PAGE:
posted on Oct, 5 2011 @ 12:56 PM
I'm not going to advocate a bank run. I think that may be illegal and it is most certainly a violation of ATS T&C. However, in the spirit of
advocating vitally needed change, I would like to suggest --- yet again --- that people move their banking out of the mega-banks and into smaller
community banks and credit unions. Yes, I know there is a hassel involved but if we truly are supposed to be the activists and not members of the
Sheeple is that really too much to ask?
With BoA and now Citi raising fees on the most basic services, and with the others coming down the pike, exactly how long are we going to allow them
to just take? They helped screw the economy by their actions and by the looks of their earnings, profits and bonuses, their previous irresponsibility
and malfeasance hasn't seemed to have hurt them. They were bailed-out because Washington *said* they were necessary to help stabilize the economy to
affect a recovery. But their lending to businesses has been, at best, anemic; their homeowner assistance programs have helped a tiny fraction of the
people the programs were designed to help; they have gone right back to BAU once they got what they wanted; and yes, money is flowing like water in
So yea, there's a small inconvenience in changing banks. In marketing we call this 'barrier-to-exit'. It is, of course, intentional and by
design. The TelCo's learned from the long-distance wars of the '80s and '90s that people couldn't be allowed to simply change providers without
some pain. Back then, a competing company could send you a better offer and change your long distance service as easy as pie --- often by your simply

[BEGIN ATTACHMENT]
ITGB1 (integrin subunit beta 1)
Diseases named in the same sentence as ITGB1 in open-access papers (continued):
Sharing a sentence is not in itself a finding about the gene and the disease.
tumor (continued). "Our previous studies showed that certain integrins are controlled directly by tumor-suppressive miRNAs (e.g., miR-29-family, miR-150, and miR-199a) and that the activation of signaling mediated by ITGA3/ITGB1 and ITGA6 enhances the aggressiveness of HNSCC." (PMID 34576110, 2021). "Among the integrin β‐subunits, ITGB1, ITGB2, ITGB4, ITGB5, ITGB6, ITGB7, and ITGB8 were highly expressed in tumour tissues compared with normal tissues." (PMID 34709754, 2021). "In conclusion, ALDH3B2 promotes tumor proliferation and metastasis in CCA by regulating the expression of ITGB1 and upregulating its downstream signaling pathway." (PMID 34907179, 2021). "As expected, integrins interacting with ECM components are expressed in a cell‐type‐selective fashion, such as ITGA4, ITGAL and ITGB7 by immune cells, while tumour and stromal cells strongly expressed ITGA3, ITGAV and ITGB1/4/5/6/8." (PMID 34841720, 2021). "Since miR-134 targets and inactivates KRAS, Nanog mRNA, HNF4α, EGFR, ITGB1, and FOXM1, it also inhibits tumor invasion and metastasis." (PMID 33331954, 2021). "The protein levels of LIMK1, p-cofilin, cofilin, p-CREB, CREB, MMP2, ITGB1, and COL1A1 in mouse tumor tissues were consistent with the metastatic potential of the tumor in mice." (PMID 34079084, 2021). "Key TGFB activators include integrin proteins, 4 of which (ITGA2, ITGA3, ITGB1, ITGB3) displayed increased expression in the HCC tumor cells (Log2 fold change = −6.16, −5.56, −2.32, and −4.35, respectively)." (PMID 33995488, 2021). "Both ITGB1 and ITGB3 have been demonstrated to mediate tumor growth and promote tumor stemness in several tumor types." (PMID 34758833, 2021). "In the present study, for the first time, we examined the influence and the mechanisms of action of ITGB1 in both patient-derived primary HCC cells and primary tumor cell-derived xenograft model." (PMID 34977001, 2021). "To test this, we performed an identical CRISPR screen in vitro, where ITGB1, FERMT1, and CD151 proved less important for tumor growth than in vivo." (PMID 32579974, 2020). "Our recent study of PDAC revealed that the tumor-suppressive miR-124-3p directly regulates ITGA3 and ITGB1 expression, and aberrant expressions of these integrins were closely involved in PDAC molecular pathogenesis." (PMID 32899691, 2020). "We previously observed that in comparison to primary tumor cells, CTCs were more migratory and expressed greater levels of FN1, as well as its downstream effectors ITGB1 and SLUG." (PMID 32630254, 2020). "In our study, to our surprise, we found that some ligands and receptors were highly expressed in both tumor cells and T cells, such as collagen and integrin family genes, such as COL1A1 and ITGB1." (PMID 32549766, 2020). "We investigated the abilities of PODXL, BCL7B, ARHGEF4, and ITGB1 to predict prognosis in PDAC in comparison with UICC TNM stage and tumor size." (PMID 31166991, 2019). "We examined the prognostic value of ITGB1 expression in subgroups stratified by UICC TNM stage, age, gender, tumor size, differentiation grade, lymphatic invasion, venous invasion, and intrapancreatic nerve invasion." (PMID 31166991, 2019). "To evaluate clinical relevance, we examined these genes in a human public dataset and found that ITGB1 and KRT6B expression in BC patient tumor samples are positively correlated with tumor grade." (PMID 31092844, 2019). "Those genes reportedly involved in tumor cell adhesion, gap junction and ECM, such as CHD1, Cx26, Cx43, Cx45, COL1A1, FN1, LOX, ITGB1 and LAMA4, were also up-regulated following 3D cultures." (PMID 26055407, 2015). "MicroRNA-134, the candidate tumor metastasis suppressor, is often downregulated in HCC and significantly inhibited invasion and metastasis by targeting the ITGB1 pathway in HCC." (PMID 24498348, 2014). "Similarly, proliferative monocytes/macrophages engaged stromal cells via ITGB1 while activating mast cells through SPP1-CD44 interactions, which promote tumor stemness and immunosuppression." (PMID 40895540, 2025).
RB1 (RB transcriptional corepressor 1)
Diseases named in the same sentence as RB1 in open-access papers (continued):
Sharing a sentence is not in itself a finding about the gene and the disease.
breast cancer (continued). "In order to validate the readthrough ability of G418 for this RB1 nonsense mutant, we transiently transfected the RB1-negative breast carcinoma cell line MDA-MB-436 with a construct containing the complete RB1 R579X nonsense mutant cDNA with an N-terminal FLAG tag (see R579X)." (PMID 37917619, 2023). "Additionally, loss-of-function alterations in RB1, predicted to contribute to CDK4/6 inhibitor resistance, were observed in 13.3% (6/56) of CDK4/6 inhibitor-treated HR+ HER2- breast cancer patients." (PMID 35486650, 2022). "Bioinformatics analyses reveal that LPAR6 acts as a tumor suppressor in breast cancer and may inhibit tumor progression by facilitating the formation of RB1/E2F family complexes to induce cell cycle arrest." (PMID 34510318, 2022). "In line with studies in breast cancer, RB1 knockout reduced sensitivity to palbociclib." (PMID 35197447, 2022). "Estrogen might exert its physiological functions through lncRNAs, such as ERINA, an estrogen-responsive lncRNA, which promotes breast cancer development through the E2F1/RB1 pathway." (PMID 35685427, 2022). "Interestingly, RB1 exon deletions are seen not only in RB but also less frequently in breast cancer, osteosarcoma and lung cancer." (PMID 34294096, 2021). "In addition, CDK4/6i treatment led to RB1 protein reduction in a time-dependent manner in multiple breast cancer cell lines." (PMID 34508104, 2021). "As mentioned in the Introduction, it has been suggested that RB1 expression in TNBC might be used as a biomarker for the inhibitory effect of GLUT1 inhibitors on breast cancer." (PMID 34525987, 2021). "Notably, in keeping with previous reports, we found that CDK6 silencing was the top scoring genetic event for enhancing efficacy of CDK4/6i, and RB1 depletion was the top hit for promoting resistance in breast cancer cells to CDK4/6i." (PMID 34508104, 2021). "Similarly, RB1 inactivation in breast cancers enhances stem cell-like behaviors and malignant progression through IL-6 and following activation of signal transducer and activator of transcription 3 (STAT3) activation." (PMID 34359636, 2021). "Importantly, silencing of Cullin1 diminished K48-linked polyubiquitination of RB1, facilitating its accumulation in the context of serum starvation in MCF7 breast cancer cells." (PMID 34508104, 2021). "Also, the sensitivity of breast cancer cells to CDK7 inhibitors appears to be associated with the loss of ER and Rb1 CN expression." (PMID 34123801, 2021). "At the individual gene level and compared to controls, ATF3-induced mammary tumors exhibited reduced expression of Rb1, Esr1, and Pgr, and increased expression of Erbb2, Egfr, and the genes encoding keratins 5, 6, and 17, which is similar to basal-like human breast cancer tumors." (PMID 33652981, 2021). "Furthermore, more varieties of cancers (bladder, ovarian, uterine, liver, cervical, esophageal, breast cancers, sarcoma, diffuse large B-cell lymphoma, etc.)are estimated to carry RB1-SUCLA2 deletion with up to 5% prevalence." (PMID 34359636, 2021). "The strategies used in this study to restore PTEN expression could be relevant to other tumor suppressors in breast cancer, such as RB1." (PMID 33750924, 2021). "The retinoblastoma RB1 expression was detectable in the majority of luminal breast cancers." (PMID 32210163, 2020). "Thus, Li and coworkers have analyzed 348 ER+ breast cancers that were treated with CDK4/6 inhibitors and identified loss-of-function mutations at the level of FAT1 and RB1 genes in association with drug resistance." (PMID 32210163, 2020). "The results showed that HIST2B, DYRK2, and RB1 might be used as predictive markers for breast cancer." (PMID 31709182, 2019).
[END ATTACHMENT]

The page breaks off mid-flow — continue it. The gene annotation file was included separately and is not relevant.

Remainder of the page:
depositing an enticement check they send you. So lots of folks ping-ponged between providers with each better offer. It was very expensive for the
LD providers to wage this war and lessons were learned. I know because I was there and saw it first-hand. This is largely what led to 'early
termination fees' in wireless contracts. This avoided a repeat of those LD wars since you can only change providers once your contract is up.
Banks use inconvenience as their barrier-to-exit. They know you usually have multiple bank products, possibly linked, and you have checks floating
out there probably so it's a hassel. Moving a mortgage or loan may be a hassel but your day-to-day banking is no big deal. I got evicerated when
the economy up-ended. In the ensuing chaos BoA screwed us in a number of ways and there are class-action lawsuits pending on many of those bogus
practices. At one point my household had 4 checking accounts, 2 lines of credit, a credit card, 2 savings accounts, an aircraft loan, a student loan
and a mortgage with BoA. We paid-off or transferred all our loans (except our mortgage which we can't refi) and credit card, closed our checking
accounts and moved to a small community bank. I get free checking, free online bill pay and they actually have a rewards program. There aren't as
many ATMs as BoA but with just a little pre-planning it isn't any real inconvenience. I'm paying less bank fees and couldn't be happier with the
service I get.
So, this is our time. Bite the bullet for the cause. It doesn't matter how much or little you have. Waves of account closings DO get noticed.
There isn't much we 'little people' can do to hurt the mega banks but this is something we CAN do and with large enough numbers will have an
impact. Screw the big bailout hogs. Move to a community bank. Do it now!